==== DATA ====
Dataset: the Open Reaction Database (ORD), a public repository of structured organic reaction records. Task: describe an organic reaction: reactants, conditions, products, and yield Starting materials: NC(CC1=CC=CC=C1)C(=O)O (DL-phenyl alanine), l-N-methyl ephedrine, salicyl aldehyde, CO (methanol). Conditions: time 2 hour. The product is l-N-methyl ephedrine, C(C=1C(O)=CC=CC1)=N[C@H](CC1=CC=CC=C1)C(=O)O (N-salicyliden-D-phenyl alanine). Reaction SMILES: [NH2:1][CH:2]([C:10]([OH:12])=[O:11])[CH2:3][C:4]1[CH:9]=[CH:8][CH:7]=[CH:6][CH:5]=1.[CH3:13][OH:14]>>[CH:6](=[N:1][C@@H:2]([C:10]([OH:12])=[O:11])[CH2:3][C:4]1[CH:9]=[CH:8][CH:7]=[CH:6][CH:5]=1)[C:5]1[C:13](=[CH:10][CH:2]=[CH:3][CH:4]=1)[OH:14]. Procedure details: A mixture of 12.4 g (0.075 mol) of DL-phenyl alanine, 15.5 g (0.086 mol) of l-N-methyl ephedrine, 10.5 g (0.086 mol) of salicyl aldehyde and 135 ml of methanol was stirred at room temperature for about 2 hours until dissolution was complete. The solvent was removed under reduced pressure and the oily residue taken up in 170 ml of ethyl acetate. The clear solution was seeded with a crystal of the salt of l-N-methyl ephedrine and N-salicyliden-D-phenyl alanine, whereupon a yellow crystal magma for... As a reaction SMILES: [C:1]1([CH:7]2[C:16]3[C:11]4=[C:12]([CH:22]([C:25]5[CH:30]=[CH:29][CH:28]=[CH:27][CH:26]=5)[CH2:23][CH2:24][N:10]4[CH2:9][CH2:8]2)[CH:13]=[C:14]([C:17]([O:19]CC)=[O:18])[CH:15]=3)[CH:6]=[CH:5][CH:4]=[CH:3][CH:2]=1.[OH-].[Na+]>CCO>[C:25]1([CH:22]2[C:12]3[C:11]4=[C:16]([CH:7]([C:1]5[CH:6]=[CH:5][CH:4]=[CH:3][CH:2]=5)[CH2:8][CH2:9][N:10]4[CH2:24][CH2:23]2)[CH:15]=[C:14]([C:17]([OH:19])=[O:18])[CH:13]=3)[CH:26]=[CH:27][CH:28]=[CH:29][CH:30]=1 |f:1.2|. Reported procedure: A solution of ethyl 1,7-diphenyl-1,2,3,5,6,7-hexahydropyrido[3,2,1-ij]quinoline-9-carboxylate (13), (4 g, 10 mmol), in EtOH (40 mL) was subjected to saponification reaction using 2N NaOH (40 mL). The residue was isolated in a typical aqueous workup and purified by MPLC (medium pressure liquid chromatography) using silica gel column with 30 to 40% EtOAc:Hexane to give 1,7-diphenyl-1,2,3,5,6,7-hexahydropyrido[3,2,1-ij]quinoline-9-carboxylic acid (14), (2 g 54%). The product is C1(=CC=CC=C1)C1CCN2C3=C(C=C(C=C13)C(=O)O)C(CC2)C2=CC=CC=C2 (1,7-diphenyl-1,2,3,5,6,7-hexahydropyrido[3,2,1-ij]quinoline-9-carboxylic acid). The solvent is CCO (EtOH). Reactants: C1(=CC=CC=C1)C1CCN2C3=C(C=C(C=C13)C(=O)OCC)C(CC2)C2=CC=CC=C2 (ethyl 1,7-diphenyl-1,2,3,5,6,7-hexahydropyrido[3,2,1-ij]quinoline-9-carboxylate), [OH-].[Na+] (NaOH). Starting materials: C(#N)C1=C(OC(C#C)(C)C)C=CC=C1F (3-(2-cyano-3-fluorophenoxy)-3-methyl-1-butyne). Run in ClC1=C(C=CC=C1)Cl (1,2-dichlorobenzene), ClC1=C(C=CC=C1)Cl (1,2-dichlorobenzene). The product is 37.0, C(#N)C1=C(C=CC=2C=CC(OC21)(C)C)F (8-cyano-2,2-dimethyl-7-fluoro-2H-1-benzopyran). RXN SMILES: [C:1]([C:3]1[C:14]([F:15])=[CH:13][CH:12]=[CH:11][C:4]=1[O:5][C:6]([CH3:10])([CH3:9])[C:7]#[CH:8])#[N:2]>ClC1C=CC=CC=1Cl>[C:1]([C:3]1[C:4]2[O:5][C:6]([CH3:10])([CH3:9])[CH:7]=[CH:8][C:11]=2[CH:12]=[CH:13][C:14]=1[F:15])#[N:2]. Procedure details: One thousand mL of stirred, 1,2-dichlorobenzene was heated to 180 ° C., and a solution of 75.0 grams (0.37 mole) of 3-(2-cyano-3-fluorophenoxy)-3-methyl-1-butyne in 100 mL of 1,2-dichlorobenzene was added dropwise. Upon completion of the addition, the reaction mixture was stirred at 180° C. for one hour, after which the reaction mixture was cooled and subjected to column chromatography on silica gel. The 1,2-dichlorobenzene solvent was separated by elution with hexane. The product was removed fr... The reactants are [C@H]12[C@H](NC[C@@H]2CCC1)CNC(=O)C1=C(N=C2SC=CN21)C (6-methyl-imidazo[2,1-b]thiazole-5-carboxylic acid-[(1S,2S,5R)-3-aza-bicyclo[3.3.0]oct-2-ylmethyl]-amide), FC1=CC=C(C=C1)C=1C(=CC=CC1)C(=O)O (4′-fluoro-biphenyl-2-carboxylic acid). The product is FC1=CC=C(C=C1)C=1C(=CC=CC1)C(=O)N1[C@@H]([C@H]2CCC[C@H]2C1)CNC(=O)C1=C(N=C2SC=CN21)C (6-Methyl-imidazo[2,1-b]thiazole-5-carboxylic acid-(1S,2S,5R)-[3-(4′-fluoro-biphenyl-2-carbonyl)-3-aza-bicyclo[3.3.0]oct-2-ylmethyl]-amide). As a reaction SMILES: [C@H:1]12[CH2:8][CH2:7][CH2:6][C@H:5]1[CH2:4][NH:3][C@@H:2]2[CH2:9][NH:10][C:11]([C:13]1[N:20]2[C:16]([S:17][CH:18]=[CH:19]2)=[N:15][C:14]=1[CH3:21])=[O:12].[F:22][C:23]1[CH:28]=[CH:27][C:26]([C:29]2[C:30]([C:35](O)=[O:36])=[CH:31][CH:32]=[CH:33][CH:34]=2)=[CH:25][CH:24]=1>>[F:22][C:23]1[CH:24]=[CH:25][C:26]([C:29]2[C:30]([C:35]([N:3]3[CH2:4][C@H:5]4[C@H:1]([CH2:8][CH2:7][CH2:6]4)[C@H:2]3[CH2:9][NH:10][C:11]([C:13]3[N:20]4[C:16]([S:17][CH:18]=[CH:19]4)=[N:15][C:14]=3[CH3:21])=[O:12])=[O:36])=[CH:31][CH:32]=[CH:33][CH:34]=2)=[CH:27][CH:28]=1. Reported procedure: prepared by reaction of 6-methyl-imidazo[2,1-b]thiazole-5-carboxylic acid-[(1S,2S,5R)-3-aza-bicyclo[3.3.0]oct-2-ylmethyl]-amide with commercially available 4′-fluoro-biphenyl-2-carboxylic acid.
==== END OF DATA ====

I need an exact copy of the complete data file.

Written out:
Dataset: the Open Reaction Database (ORD), a public repository of structured organic reaction records. Task: describe an organic reaction: reactants, conditions, products, and yield Starting materials: NC(CC1=CC=CC=C1)C(=O)O (DL-phenyl alanine), l-N-methyl ephedrine, salicyl aldehyde, CO (methanol). Conditions: time 2 hour. The product is l-N-methyl ephedrine, C(C=1C(O)=CC=CC1)=N[C@H](CC1=CC=CC=C1)C(=O)O (N-salicyliden-D-phenyl alanine). Reaction SMILES: [NH2:1][CH:2]([C:10]([OH:12])=[O:11])[CH2:3][C:4]1[CH:9]=[CH:8][CH:7]=[CH:6][CH:5]=1.[CH3:13][OH:14]>>[CH:6](=[N:1][C@@H:2]([C:10]([OH:12])=[O:11])[CH2:3][C:4]1[CH:9]=[CH:8][CH:7]=[CH:6][CH:5]=1)[C:5]1[C:13](=[CH:10][CH:2]=[CH:3][CH:4]=1)[OH:14]. Procedure details: A mixture of 12.4 g (0.075 mol) of DL-phenyl alanine, 15.5 g (0.086 mol) of l-N-methyl ephedrine, 10.5 g (0.086 mol) of salicyl aldehyde and 135 ml of methanol was stirred at room temperature for about 2 hours until dissolution was complete. The solvent was removed under reduced pressure and the oily residue taken up in 170 ml of ethyl acetate. The clear solution was seeded with a crystal of the salt of l-N-methyl ephedrine and N-salicyliden-D-phenyl alanine, whereupon a yellow crystal magma for... As a reaction SMILES: [C:1]1([CH:7]2[C:16]3[C:11]4=[C:12]([CH:22]([C:25]5[CH:30]=[CH:29][CH:28]=[CH:27][CH:26]=5)[CH2:23][CH2:24][N:10]4[CH2:9][CH2:8]2)[CH:13]=[C:14]([C:17]([O:19]CC)=[O:18])[CH:15]=3)[CH:6]=[CH:5][CH:4]=[CH:3][CH:2]=1.[OH-].[Na+]>CCO>[C:25]1([CH:22]2[C:12]3[C:11]4=[C:16]([CH:7]([C:1]5[CH:6]=[CH:5][CH:4]=[CH:3][CH:2]=5)[CH2:8][CH2:9][N:10]4[CH2:24][CH2:23]2)[CH:15]=[C:14]([C:17]([OH:19])=[O:18])[CH:13]=3)[CH:26]=[CH:27][CH:28]=[CH:29][CH:30]=1 |f:1.2|. Reported procedure: A solution of ethyl 1,7-diphenyl-1,2,3,5,6,7-hexahydropyrido[3,2,1-ij]quinoline-9-carboxylate (13), (4 g, 10 mmol), in EtOH (40 mL) was subjected to saponification reaction using 2N NaOH (40 mL). The residue was isolated in a typical aqueous workup and purified by MPLC (medium pressure liquid chromatography) using silica gel column with 30 to 40% EtOAc:Hexane to give 1,7-diphenyl-1,2,3,5,6,7-hexahydropyrido[3,2,1-ij]quinoline-9-carboxylic acid (14), (2 g 54%). The product is C1(=CC=CC=C1)C1CCN2C3=C(C=C(C=C13)C(=O)O)C(CC2)C2=CC=CC=C2 (1,7-diphenyl-1,2,3,5,6,7-hexahydropyrido[3,2,1-ij]quinoline-9-carboxylic acid). The solvent is CCO (EtOH). Reactants: C1(=CC=CC=C1)C1CCN2C3=C(C=C(C=C13)C(=O)OCC)C(CC2)C2=CC=CC=C2 (ethyl 1,7-diphenyl-1,2,3,5,6,7-hexahydropyrido[3,2,1-ij]quinoline-9-carboxylate), [OH-].[Na+] (NaOH). Starting materials: C(#N)C1=C(OC(C#C)(C)C)C=CC=C1F (3-(2-cyano-3-fluorophenoxy)-3-methyl-1-butyne). Run in ClC1=C(C=CC=C1)Cl (1,2-dichlorobenzene), ClC1=C(C=CC=C1)Cl (1,2-dichlorobenzene). The product is 37.0, C(#N)C1=C(C=CC=2C=CC(OC21)(C)C)F (8-cyano-2,2-dimethyl-7-fluoro-2H-1-benzopyran). RXN SMILES: [C:1]([C:3]1[C:14]([F:15])=[CH:13][CH:12]=[CH:11][C:4]=1[O:5][C:6]([CH3:10])([CH3:9])[C:7]#[CH:8])#[N:2]>ClC1C=CC=CC=1Cl>[C:1]([C:3]1[C:4]2[O:5][C:6]([CH3:10])([CH3:9])[CH:7]=[CH:8][C:11]=2[CH:12]=[CH:13][C:14]=1[F:15])#[N:2]. Procedure details: One thousand mL of stirred, 1,2-dichlorobenzene was heated to 180 ° C., and a solution of 75.0 grams (0.37 mole) of 3-(2-cyano-3-fluorophenoxy)-3-methyl-1-butyne in 100 mL of 1,2-dichlorobenzene was added dropwise. Upon completion of the addition, the reaction mixture was stirred at 180° C. for one hour, after which the reaction mixture was cooled and subjected to column chromatography on silica gel. The 1,2-dichlorobenzene solvent was separated by elution with hexane. The product was removed fr... The reactants are [C@H]12[C@H](NC[C@@H]2CCC1)CNC(=O)C1=C(N=C2SC=CN21)C (6-methyl-imidazo[2,1-b]thiazole-5-carboxylic acid-[(1S,2S,5R)-3-aza-bicyclo[3.3.0]oct-2-ylmethyl]-amide), FC1=CC=C(C=C1)C=1C(=CC=CC1)C(=O)O (4′-fluoro-biphenyl-2-carboxylic acid). The product is FC1=CC=C(C=C1)C=1C(=CC=CC1)C(=O)N1[C@@H]([C@H]2CCC[C@H]2C1)CNC(=O)C1=C(N=C2SC=CN21)C (6-Methyl-imidazo[2,1-b]thiazole-5-carboxylic acid-(1S,2S,5R)-[3-(4′-fluoro-biphenyl-2-carbonyl)-3-aza-bicyclo[3.3.0]oct-2-ylmethyl]-amide). As a reaction SMILES: [C@H:1]12[CH2:8][CH2:7][CH2:6][C@H:5]1[CH2:4][NH:3][C@@H:2]2[CH2:9][NH:10][C:11]([C:13]1[N:20]2[C:16]([S:17][CH:18]=[CH:19]2)=[N:15][C:14]=1[CH3:21])=[O:12].[F:22][C:23]1[CH:28]=[CH:27][C:26]([C:29]2[C:30]([C:35](O)=[O:36])=[CH:31][CH:32]=[CH:33][CH:34]=2)=[CH:25][CH:24]=1>>[F:22][C:23]1[CH:24]=[CH:25][C:26]([C:29]2[C:30]([C:35]([N:3]3[CH2:4][C@H:5]4[C@H:1]([CH2:8][CH2:7][CH2:6]4)[C@H:2]3[CH2:9][NH:10][C:11]([C:13]3[N:20]4[C:16]([S:17][CH:18]=[CH:19]4)=[N:15][C:14]=3[CH3:21])=[O:12])=[O:36])=[CH:31][CH:32]=[CH:33][CH:34]=2)=[CH:27][CH:28]=1. Reported procedure: prepared by reaction of 6-methyl-imidazo[2,1-b]thiazole-5-carboxylic acid-[(1S,2S,5R)-3-aza-bicyclo[3.3.0]oct-2-ylmethyl]-amide with commercially available 4′-fluoro-biphenyl-2-carboxylic acid.